Find out how to find information in various formats from different tools.
Use the library website to search for books, ebooks, journal articles, exam papers, opening hours, subject support and more.
When you find the item you want on the website, if it’s a physical item you’ll see its shelf/class number; this will help you find the book in your campus library. If it’s an online item (e.g. ebooks) simply click on the link to read it online (login with you GMIT email address and network password).
Tools for Finding Information
Search + Find
Use Search + Find to search the library’s print and online collections for books, ebooks, journal and newspaper articles, theses, DVDs and more.
Search by keyword, author, title, ISBN, etc. Use the options on the left of the screen to narrow your search. Locate physical items using the class number provided or, view online items by clicking on the link (login with you GMIT email address and network password).
Search a specific database from the A-Z listing. Databases are collections of journals, articles, reports and conference papers, typically arranged by subject for research and study.
Search electronic or digital versions of books which can be read online or downloaded to a handheld device.
Search for electronic journals by title or browse by discipline for up-to-date information in your subject area.
Browse the past four years of exam papers.
Find articles and other material held in Institutional Repositories.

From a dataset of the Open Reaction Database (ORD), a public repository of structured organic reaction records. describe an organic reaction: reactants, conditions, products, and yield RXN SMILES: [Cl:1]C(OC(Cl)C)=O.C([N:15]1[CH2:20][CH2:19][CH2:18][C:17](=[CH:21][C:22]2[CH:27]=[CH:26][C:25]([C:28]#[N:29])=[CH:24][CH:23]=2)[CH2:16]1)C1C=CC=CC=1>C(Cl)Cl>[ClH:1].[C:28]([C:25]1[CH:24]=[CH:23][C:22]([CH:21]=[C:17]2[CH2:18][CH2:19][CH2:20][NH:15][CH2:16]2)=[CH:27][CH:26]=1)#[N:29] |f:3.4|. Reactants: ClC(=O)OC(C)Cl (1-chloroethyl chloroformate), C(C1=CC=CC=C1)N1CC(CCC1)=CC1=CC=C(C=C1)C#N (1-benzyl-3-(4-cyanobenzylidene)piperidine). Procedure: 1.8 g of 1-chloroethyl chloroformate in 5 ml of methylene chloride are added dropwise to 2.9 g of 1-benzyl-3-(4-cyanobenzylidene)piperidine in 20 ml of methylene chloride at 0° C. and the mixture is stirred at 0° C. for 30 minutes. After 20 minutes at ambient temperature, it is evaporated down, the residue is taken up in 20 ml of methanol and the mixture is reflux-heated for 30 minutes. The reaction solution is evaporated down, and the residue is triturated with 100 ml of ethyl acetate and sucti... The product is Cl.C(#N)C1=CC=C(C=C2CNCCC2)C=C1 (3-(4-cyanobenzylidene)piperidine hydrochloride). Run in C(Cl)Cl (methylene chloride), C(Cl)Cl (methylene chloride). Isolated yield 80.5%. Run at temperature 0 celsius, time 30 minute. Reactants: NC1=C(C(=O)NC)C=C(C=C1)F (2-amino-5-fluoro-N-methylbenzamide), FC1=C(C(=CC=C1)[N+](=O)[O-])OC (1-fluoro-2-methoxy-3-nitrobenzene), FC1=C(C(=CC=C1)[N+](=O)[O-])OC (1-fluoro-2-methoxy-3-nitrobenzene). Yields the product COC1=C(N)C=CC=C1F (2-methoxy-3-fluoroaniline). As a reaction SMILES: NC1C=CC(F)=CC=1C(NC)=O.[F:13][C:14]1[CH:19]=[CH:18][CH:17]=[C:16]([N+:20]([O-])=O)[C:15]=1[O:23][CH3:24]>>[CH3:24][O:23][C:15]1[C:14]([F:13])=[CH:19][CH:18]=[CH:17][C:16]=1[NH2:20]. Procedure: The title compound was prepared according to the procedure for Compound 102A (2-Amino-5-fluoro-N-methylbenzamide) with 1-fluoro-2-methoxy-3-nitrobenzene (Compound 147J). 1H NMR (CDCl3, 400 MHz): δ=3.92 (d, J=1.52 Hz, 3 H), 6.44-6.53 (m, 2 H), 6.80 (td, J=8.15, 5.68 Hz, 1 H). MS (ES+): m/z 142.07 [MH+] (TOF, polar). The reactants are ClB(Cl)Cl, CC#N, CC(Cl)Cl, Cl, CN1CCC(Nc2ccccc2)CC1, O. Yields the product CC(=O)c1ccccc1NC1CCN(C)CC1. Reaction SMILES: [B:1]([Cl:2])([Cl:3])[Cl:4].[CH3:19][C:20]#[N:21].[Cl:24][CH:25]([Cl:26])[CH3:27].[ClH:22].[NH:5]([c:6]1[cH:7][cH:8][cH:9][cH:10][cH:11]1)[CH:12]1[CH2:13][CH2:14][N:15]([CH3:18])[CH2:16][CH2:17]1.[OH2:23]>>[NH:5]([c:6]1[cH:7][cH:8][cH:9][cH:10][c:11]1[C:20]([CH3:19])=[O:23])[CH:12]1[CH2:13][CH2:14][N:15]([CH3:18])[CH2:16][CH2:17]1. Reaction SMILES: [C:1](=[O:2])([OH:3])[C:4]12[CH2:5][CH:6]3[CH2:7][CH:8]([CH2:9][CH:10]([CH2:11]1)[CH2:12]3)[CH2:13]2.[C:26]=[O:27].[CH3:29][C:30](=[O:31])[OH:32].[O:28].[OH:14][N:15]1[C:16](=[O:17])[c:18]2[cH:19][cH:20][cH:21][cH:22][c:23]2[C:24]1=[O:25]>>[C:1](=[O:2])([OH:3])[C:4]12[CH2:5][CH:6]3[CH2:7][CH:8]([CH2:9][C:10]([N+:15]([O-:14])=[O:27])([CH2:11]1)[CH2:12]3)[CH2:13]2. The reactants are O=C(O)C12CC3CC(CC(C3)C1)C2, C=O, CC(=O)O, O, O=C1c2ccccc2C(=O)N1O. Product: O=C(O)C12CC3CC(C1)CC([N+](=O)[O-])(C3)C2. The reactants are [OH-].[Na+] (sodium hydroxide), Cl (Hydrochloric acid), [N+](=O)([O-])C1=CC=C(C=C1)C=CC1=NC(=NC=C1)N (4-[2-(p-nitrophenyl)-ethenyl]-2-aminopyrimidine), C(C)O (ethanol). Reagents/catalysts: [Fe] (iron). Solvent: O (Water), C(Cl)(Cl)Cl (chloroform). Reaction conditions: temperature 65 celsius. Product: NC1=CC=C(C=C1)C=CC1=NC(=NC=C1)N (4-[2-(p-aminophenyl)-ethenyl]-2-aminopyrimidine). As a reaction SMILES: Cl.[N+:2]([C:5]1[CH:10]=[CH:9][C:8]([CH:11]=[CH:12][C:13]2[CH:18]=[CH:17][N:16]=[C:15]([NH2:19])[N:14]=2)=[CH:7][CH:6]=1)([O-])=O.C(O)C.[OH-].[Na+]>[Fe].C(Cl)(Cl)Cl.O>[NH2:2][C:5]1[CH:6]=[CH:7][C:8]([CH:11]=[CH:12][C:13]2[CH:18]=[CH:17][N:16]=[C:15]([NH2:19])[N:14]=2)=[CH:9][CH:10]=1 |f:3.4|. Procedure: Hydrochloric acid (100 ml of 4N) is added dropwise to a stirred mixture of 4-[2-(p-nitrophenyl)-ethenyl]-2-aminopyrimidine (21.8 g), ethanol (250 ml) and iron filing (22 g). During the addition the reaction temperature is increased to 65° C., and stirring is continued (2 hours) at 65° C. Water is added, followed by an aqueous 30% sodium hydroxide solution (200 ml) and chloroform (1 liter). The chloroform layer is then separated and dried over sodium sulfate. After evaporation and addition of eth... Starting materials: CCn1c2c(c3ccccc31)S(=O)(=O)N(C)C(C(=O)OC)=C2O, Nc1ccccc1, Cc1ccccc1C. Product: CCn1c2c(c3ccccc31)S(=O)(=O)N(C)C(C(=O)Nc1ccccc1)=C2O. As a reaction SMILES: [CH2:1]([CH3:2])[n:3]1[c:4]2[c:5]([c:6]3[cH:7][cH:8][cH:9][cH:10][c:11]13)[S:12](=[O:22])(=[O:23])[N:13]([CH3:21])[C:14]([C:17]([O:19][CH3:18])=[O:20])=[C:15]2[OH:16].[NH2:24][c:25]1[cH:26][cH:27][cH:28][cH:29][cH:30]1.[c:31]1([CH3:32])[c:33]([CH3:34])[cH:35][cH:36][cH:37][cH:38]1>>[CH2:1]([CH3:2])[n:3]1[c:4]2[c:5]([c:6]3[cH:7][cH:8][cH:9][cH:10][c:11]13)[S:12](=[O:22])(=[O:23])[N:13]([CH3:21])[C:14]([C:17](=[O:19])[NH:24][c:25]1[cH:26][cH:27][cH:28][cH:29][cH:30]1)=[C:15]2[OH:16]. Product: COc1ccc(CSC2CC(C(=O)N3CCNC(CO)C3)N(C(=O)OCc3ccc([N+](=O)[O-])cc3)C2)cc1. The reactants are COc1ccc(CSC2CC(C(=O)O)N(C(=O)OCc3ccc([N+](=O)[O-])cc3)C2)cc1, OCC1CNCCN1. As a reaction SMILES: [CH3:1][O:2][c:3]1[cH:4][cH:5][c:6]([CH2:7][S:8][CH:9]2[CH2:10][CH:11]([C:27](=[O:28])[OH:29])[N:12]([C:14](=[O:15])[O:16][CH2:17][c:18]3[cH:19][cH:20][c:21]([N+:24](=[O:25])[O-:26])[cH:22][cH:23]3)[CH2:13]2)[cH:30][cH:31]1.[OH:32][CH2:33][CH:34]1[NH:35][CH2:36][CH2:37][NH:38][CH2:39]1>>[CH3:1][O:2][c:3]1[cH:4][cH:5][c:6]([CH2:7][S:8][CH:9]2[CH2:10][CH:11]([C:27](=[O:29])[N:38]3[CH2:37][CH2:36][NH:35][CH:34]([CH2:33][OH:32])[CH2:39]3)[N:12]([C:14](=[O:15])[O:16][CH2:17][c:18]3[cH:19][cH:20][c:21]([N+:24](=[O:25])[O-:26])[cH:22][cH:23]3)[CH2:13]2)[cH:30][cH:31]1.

Discover information on your subject area; the best databases, internet links and other resources for your subject.
Search across a wide range of academic literature and discover scholarly sources that exist on your subject. Once you discover these sources, you’ll want to get them. You can configure Google Scholar to allow automatic access to GMIT Libraries’ subscription.
Browse the Shelves
GMIT Libraries use the Dewey Decimal Classification (DDC) system for arranging books and other library items so that they can be easily found. Here is an outline of how we have arranged our books on the shelves. Remember we have thousands of books on particular subjects so browsing may take some time. Also, books in high demand are most likely to be out on loan, thus, shelf browsing may be more useful for fiction items (shelved in alphabetical order) rather than for research purposes.
Search for information such as opening hours on the website.
Make the most of library staff, we know our way around the library so can help you find items on the shelves or show you how to access them online. Our knowledge and expertise can make finding information much easier.
If you come across a source that is not available through us, we may be able to get it for you through our Document Supply service. Or maybe you think the resource would be a good addition to our collection? If so, you can suggest it for purchase.